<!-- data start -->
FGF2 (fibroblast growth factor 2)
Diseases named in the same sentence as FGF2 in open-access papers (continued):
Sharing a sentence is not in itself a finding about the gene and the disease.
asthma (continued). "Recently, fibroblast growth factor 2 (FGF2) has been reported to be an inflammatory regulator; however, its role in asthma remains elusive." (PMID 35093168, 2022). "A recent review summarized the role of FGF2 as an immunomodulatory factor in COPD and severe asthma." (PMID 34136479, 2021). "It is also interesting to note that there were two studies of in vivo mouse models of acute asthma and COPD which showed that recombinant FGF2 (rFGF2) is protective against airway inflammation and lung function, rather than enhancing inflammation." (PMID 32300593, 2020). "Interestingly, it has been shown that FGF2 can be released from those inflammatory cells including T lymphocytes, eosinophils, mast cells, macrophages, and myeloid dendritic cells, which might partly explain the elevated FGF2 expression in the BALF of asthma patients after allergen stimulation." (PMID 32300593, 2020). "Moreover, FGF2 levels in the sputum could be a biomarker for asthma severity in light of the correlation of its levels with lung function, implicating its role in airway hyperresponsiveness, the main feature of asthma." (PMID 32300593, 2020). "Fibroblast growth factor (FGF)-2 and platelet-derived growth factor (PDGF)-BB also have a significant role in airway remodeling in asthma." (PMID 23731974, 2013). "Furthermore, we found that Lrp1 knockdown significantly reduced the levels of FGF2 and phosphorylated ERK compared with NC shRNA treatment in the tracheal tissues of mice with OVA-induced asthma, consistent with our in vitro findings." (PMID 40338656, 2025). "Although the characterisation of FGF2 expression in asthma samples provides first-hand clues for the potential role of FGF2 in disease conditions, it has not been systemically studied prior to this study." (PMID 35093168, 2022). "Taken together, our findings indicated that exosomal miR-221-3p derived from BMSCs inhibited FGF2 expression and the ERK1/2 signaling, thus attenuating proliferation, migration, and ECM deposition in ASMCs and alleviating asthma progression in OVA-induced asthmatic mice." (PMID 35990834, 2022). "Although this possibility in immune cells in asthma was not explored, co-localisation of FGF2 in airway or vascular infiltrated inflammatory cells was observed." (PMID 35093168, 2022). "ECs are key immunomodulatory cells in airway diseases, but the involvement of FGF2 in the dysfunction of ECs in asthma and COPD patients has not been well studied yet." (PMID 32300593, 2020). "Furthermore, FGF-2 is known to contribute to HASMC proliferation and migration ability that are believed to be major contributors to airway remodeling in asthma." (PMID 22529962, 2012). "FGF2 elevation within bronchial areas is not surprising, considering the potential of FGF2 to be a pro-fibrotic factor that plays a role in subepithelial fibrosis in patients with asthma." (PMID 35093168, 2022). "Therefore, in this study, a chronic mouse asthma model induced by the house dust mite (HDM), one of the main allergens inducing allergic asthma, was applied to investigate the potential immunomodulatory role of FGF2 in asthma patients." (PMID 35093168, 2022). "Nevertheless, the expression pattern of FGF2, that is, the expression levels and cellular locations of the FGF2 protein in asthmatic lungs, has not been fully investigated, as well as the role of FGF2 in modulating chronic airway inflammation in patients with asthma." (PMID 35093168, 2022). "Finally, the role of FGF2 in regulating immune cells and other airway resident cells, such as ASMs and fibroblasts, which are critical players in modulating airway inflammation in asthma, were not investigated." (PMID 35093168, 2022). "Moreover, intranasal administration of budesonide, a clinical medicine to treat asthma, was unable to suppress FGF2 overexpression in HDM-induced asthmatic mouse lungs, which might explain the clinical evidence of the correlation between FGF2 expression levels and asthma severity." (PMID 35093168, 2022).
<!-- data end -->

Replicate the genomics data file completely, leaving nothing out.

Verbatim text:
FGF2 (fibroblast growth factor 2)
Diseases named in the same sentence as FGF2 in open-access papers (continued):
Sharing a sentence is not in itself a finding about the gene and the disease.
asthma (continued). "Recently, fibroblast growth factor 2 (FGF2) has been reported to be an inflammatory regulator; however, its role in asthma remains elusive." (PMID 35093168, 2022). "A recent review summarized the role of FGF2 as an immunomodulatory factor in COPD and severe asthma." (PMID 34136479, 2021). "It is also interesting to note that there were two studies of in vivo mouse models of acute asthma and COPD which showed that recombinant FGF2 (rFGF2) is protective against airway inflammation and lung function, rather than enhancing inflammation." (PMID 32300593, 2020). "Interestingly, it has been shown that FGF2 can be released from those inflammatory cells including T lymphocytes, eosinophils, mast cells, macrophages, and myeloid dendritic cells, which might partly explain the elevated FGF2 expression in the BALF of asthma patients after allergen stimulation." (PMID 32300593, 2020). "Moreover, FGF2 levels in the sputum could be a biomarker for asthma severity in light of the correlation of its levels with lung function, implicating its role in airway hyperresponsiveness, the main feature of asthma." (PMID 32300593, 2020). "Fibroblast growth factor (FGF)-2 and platelet-derived growth factor (PDGF)-BB also have a significant role in airway remodeling in asthma." (PMID 23731974, 2013). "Furthermore, we found that Lrp1 knockdown significantly reduced the levels of FGF2 and phosphorylated ERK compared with NC shRNA treatment in the tracheal tissues of mice with OVA-induced asthma, consistent with our in vitro findings." (PMID 40338656, 2025). "Although the characterisation of FGF2 expression in asthma samples provides first-hand clues for the potential role of FGF2 in disease conditions, it has not been systemically studied prior to this study." (PMID 35093168, 2022). "Taken together, our findings indicated that exosomal miR-221-3p derived from BMSCs inhibited FGF2 expression and the ERK1/2 signaling, thus attenuating proliferation, migration, and ECM deposition in ASMCs and alleviating asthma progression in OVA-induced asthmatic mice." (PMID 35990834, 2022). "Although this possibility in immune cells in asthma was not explored, co-localisation of FGF2 in airway or vascular infiltrated inflammatory cells was observed." (PMID 35093168, 2022). "ECs are key immunomodulatory cells in airway diseases, but the involvement of FGF2 in the dysfunction of ECs in asthma and COPD patients has not been well studied yet." (PMID 32300593, 2020). "Furthermore, FGF-2 is known to contribute to HASMC proliferation and migration ability that are believed to be major contributors to airway remodeling in asthma." (PMID 22529962, 2012). "FGF2 elevation within bronchial areas is not surprising, considering the potential of FGF2 to be a pro-fibrotic factor that plays a role in subepithelial fibrosis in patients with asthma." (PMID 35093168, 2022). "Therefore, in this study, a chronic mouse asthma model induced by the house dust mite (HDM), one of the main allergens inducing allergic asthma, was applied to investigate the potential immunomodulatory role of FGF2 in asthma patients." (PMID 35093168, 2022). "Nevertheless, the expression pattern of FGF2, that is, the expression levels and cellular locations of the FGF2 protein in asthmatic lungs, has not been fully investigated, as well as the role of FGF2 in modulating chronic airway inflammation in patients with asthma." (PMID 35093168, 2022). "Finally, the role of FGF2 in regulating immune cells and other airway resident cells, such as ASMs and fibroblasts, which are critical players in modulating airway inflammation in asthma, were not investigated." (PMID 35093168, 2022). "Moreover, intranasal administration of budesonide, a clinical medicine to treat asthma, was unable to suppress FGF2 overexpression in HDM-induced asthmatic mouse lungs, which might explain the clinical evidence of the correlation between FGF2 expression levels and asthma severity." (PMID 35093168, 2022).